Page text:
Boosting the flavor of cheeseBoosting the flavor of cheese
While cheese’s rising popularity can be attributed to many factors, there’s no doubt that growing consumer interest in more exciting flavor options plays a key role. In the world of cheese, the aging process is essential to developing unique and interesting flavors. We find out more from the CEO of Wisconsin Aging & Grading Cheese.
October 21, 2022
Americans love cheese—so much so, that the average per capita cheese consumption in the United States nearly tripled between 1970 and 2006 to reach 32 pounds, according to the Agricultural Marketing Resource Center.
Looking at USDA data, consumption of American-type cheeses, which includes cheddar, colby, monterey and jack cheeses, among others, nearly doubled since 1975, from about 8 pounds per capita consumption in 1975 to 16 pounds in 2021. Consumption of other cheeses nearly quadrupled during that same time, from about 6 pounds per capita consumption in 1975 to 22 pounds in 2021.
While cheese’s rising popularity can be attributed to many factors, there’s no doubt that growing consumer interest in more exciting flavor options plays a key role. “There are more quality aged cheeses on the market today than ever before—primarily due to the increasing quality and knowledge of cheesemaking,” said Kate Neumeier Clarke, president/CEO at Wisconsin Aging & Grading Cheese, citing market trends toward traditional cheese flavors with a twist, like heat and variety blends.
In the world of cheese, the aging process is essential to developing unique and interesting flavors.
“As cheese ages, it loses moisture while enzymes and microbes continue developing within the cheese,” Clarke explained. “These friendly bacteria help transform lactose into lactic acid and build other amino acids to give aged cheese its unmistakable taste.” Aging also lends cheeses like parmesan their notable crunchy textures, she said.
Affinage is the process of ripening and grading cheese—what Clarke describes as “nurturing cheeses—so they can develop to bring out their best qualities. Cheeses commonly aged include parmesan, asiago, blue, cheddar, gouda, gorgonzola, alpine-style and brick, per Clarke.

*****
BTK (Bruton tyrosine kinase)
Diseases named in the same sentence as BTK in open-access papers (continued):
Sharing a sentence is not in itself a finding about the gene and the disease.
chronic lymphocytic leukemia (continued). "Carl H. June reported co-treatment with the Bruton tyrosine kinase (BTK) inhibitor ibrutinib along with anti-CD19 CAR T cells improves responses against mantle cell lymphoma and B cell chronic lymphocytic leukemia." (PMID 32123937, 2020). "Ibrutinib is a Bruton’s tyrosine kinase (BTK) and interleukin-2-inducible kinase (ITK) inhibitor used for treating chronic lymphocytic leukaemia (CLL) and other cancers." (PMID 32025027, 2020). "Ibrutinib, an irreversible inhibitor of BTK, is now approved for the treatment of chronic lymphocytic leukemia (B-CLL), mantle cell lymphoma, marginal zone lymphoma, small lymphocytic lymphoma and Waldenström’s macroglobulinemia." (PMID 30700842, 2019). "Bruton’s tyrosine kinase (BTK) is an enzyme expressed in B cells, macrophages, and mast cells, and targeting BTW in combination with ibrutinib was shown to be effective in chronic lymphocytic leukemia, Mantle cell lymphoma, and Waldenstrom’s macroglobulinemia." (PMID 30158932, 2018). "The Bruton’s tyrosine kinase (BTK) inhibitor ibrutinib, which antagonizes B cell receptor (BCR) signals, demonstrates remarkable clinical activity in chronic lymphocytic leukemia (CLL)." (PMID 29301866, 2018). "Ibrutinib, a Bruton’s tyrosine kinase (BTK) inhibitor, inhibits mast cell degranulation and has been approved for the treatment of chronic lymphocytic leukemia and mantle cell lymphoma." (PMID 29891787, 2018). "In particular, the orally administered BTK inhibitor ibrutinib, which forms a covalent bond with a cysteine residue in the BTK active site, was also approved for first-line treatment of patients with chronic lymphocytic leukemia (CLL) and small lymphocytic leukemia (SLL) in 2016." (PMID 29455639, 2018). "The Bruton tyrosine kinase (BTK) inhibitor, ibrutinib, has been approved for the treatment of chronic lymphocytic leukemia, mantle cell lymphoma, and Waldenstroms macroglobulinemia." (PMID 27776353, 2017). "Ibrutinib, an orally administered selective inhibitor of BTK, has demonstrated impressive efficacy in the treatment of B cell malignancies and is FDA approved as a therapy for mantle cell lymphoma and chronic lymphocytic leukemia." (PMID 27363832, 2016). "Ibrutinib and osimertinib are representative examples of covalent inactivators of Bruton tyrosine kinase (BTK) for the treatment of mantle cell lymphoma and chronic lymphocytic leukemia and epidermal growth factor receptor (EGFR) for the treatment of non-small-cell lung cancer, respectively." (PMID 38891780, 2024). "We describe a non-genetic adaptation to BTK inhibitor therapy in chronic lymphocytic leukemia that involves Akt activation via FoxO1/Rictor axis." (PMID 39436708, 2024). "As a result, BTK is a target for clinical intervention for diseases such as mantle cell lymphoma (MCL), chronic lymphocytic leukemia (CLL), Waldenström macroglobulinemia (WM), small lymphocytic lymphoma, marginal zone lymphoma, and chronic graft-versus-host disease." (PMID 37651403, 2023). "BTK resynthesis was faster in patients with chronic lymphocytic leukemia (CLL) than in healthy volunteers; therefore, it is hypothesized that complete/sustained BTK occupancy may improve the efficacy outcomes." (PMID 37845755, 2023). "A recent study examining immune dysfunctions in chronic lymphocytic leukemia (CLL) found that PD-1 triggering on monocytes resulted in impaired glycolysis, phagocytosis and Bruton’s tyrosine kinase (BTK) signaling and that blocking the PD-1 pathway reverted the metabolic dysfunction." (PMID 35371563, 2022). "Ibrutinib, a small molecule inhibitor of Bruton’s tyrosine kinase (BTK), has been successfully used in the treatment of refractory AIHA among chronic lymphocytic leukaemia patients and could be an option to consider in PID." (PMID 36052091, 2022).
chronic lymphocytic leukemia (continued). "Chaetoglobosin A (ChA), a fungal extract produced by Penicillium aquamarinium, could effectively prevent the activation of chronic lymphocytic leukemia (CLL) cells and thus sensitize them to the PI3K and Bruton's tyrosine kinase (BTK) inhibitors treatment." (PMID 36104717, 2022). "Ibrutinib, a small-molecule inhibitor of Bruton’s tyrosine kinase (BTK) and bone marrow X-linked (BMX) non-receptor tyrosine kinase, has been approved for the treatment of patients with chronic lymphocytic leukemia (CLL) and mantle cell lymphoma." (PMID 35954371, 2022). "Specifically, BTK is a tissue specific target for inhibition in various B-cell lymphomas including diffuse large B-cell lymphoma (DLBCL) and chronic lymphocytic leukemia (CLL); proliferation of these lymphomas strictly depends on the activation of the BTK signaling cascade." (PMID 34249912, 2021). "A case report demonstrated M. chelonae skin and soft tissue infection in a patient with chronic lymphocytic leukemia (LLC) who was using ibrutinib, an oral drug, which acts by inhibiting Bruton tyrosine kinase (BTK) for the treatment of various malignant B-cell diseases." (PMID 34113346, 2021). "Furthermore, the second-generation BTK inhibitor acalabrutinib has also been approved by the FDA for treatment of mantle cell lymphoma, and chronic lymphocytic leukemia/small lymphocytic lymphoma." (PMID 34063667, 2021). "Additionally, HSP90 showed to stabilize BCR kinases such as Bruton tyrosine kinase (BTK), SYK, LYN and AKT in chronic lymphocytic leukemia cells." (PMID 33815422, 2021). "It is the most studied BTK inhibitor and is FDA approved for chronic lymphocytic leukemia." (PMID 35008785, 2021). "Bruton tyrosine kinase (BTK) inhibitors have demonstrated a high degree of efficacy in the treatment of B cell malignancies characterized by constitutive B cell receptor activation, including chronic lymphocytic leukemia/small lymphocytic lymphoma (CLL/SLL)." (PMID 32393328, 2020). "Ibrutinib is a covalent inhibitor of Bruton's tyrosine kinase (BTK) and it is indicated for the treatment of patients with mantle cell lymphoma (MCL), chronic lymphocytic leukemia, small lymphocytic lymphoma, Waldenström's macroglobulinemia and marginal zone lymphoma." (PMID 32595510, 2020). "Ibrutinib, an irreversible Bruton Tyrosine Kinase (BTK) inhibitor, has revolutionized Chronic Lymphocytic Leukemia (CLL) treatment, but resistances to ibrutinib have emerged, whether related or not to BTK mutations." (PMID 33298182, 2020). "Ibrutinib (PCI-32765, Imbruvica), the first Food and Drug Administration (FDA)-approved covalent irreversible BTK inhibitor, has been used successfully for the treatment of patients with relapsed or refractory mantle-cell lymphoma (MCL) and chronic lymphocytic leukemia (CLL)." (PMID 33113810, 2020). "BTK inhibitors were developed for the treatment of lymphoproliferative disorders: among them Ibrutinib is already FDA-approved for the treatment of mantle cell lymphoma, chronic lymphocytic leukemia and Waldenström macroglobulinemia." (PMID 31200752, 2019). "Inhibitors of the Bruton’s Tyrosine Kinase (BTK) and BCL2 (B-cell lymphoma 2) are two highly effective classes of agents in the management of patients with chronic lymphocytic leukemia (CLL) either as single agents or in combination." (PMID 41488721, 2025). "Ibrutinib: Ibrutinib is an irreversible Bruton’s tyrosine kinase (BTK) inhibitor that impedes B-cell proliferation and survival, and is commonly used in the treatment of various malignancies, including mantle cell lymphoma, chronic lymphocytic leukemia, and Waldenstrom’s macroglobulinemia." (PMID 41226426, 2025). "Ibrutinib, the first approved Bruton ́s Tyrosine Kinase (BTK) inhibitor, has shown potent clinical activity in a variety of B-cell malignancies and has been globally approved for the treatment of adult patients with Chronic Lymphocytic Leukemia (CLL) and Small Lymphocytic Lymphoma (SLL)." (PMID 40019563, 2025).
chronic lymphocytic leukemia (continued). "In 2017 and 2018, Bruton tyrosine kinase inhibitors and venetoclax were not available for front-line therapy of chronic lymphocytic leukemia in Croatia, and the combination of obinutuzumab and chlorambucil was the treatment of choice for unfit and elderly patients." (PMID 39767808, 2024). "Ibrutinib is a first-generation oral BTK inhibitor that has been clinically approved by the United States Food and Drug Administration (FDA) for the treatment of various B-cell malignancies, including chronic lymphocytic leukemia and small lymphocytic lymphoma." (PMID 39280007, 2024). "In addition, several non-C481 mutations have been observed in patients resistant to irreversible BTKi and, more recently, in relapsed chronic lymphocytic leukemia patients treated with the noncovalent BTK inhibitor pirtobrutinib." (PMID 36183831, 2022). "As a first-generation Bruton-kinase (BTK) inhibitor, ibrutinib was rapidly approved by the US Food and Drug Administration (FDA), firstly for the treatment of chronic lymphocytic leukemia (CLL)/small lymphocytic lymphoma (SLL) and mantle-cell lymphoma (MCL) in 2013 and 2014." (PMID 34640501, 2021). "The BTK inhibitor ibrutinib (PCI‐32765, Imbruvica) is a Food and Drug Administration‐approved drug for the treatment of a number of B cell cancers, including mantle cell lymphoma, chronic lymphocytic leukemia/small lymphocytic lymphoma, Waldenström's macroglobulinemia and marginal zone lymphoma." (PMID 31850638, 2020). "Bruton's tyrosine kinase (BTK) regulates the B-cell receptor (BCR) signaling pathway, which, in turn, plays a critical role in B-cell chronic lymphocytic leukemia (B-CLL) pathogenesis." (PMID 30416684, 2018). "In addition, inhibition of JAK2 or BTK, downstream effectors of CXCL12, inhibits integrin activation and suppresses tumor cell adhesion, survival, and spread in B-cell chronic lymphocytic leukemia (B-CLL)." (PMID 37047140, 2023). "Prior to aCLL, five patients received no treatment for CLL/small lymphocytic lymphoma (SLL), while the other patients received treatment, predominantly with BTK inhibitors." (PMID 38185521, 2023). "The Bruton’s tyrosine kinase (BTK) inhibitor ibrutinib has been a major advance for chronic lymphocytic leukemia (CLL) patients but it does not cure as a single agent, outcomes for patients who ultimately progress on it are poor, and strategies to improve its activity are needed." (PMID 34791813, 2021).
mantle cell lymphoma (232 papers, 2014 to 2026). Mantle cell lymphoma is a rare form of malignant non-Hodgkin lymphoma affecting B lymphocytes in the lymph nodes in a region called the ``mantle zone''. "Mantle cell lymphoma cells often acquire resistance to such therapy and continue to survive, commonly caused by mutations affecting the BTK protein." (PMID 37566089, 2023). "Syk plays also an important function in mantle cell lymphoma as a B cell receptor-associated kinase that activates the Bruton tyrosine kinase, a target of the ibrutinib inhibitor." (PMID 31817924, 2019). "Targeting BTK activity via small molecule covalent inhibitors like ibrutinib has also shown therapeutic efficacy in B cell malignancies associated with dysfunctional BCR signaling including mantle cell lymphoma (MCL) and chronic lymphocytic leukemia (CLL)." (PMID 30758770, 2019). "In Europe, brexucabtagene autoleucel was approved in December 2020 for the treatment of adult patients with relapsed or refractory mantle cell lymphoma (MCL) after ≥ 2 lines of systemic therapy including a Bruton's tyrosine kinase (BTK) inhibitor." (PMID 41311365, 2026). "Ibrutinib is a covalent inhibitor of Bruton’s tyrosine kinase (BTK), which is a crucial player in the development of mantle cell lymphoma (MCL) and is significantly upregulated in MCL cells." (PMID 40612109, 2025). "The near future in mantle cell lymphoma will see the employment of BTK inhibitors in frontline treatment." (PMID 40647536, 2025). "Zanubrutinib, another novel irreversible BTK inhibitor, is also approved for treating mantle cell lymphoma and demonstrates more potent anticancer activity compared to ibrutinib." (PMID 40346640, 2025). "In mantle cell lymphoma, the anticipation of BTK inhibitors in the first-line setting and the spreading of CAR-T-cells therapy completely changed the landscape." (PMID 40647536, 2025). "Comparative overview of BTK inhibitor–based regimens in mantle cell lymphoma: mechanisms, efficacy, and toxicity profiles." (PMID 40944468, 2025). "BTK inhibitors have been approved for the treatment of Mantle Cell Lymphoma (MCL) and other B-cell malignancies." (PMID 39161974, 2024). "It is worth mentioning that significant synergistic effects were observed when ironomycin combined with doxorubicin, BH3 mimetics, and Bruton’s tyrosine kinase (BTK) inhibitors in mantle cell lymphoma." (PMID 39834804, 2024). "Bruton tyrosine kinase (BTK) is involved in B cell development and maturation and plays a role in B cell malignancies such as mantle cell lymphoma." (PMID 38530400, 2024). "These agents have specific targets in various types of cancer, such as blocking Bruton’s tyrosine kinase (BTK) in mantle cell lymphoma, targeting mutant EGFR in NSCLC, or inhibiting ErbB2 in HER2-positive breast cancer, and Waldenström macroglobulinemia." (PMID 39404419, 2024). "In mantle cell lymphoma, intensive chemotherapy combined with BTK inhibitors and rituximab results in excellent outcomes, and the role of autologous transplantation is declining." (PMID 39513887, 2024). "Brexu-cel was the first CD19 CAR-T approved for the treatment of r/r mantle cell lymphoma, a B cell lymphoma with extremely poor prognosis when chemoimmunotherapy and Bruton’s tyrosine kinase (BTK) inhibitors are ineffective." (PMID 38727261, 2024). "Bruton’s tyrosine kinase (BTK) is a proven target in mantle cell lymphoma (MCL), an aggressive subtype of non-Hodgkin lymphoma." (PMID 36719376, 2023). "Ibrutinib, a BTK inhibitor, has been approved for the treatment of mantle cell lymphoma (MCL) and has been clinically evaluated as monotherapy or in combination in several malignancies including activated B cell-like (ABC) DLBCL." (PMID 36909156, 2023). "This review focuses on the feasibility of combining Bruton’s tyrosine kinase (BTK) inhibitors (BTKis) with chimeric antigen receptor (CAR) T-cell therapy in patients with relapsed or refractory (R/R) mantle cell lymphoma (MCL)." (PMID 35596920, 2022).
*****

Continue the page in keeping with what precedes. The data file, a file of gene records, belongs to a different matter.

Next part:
“The process of aging cheese is highly precise and scientific,” Clarke said. It starts after the cheese has been made. To help the cheese develop, graders turn to various treatments, including rubbings, brushings, sprayings, wrapping in cloth and/or regular turning. The cheese’s environment is also vital to the process, requiring factors like temperature and humidity, length of curing time, type, degree and frequency of treatments to be carefully managed.
Various techniques are also employed, and each lends unique flavor attributes. These include surface ripening and interior ripening.
“As the name suggests, [surface ripening] is when cheese is aged from the surface, down through to the cheese itself,” Clarke explained. “Surface-ripened cheeses are often known for their unique and often tasty rinds.” To facilitate surface ripening, cheesemakers rub the cheese with washes, brine or by introducing microorganisms to the surface.
Interior ripening uses cultures or native flora in the cheese to develop flavor. “Cheesemakers will often cover the cheese in wax or wrap it in bandages to isolate the surface from aging,” she said.
The United States is the second-largest producer of cheese in the world and produced more than 13 billion pounds of cheese in 2020, per the Agricultural Marketing Resource Center. Wisconsin is the largest producer of cheese in the United States, contributing more than a quarter of the country’s cheese.
Wisconsin is also the only state that requires graders to have a license, Clarke said. That ensures the cheese was produced in a USDA-approved plant.
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